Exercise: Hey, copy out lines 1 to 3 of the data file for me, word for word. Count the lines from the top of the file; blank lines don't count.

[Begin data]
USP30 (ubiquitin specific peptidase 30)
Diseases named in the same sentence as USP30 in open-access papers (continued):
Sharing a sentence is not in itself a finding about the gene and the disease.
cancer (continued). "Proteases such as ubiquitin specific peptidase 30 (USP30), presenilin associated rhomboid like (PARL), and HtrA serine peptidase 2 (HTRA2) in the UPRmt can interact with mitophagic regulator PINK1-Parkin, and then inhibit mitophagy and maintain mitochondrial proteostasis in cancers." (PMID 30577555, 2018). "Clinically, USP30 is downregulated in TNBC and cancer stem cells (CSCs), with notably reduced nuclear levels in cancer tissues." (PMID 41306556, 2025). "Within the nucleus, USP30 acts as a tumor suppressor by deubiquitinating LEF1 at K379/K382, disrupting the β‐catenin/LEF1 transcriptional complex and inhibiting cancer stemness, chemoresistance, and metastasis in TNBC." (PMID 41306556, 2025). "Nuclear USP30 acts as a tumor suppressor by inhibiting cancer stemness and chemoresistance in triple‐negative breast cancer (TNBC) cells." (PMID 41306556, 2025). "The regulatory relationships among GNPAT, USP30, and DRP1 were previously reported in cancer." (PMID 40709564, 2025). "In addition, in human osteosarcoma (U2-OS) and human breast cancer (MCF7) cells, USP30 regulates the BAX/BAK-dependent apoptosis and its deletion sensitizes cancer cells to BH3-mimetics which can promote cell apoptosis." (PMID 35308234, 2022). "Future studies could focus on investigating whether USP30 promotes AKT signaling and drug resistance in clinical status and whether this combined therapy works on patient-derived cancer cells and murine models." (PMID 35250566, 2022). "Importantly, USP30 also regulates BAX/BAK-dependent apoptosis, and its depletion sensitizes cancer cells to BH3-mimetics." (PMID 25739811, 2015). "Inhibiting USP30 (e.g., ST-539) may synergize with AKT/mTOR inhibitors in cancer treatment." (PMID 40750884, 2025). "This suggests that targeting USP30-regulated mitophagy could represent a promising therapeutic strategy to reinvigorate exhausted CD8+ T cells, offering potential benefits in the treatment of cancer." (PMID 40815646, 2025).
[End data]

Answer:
USP30 (ubiquitin specific peptidase 30)
Diseases named in the same sentence as USP30 in open-access papers (continued):
Sharing a sentence is not in itself a finding about the gene and the disease.